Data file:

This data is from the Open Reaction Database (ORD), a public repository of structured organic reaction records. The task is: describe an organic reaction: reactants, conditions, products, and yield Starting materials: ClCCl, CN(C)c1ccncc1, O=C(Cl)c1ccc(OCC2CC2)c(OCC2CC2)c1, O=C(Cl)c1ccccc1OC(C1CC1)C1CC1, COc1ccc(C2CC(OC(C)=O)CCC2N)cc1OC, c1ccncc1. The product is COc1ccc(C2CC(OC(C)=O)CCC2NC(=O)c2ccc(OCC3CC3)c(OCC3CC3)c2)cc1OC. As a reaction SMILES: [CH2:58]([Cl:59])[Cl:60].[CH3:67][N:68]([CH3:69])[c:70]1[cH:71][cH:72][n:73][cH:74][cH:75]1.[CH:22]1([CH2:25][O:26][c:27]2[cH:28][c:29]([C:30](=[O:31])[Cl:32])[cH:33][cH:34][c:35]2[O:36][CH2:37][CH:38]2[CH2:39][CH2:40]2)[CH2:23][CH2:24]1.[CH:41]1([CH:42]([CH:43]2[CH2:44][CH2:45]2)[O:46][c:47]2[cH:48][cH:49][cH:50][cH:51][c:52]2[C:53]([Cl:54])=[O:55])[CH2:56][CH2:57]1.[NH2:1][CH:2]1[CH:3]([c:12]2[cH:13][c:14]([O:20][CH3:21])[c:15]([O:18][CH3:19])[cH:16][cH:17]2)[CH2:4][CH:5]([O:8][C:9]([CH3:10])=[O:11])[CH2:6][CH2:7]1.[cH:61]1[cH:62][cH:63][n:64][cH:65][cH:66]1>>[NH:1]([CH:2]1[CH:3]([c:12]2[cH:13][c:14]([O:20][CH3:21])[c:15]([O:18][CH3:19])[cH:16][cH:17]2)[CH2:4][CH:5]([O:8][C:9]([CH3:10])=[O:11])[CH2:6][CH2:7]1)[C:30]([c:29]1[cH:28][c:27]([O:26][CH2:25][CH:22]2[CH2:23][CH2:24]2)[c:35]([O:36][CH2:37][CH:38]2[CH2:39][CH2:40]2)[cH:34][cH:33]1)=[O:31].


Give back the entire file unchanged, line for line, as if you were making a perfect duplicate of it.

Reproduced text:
This data is from the Open Reaction Database (ORD), a public repository of structured organic reaction records. The task is: describe an organic reaction: reactants, conditions, products, and yield Starting materials: ClCCl, CN(C)c1ccncc1, O=C(Cl)c1ccc(OCC2CC2)c(OCC2CC2)c1, O=C(Cl)c1ccccc1OC(C1CC1)C1CC1, COc1ccc(C2CC(OC(C)=O)CCC2N)cc1OC, c1ccncc1. The product is COc1ccc(C2CC(OC(C)=O)CCC2NC(=O)c2ccc(OCC3CC3)c(OCC3CC3)c2)cc1OC. As a reaction SMILES: [CH2:58]([Cl:59])[Cl:60].[CH3:67][N:68]([CH3:69])[c:70]1[cH:71][cH:72][n:73][cH:74][cH:75]1.[CH:22]1([CH2:25][O:26][c:27]2[cH:28][c:29]([C:30](=[O:31])[Cl:32])[cH:33][cH:34][c:35]2[O:36][CH2:37][CH:38]2[CH2:39][CH2:40]2)[CH2:23][CH2:24]1.[CH:41]1([CH:42]([CH:43]2[CH2:44][CH2:45]2)[O:46][c:47]2[cH:48][cH:49][cH:50][cH:51][c:52]2[C:53]([Cl:54])=[O:55])[CH2:56][CH2:57]1.[NH2:1][CH:2]1[CH:3]([c:12]2[cH:13][c:14]([O:20][CH3:21])[c:15]([O:18][CH3:19])[cH:16][cH:17]2)[CH2:4][CH:5]([O:8][C:9]([CH3:10])=[O:11])[CH2:6][CH2:7]1.[cH:61]1[cH:62][cH:63][n:64][cH:65][cH:66]1>>[NH:1]([CH:2]1[CH:3]([c:12]2[cH:13][c:14]([O:20][CH3:21])[c:15]([O:18][CH3:19])[cH:16][cH:17]2)[CH2:4][CH:5]([O:8][C:9]([CH3:10])=[O:11])[CH2:6][CH2:7]1)[C:30]([c:29]1[cH:28][c:27]([O:26][CH2:25][CH:22]2[CH2:23][CH2:24]2)[c:35]([O:36][CH2:37][CH:38]2[CH2:39][CH2:40]2)[cH:34][cH:33]1)=[O:31].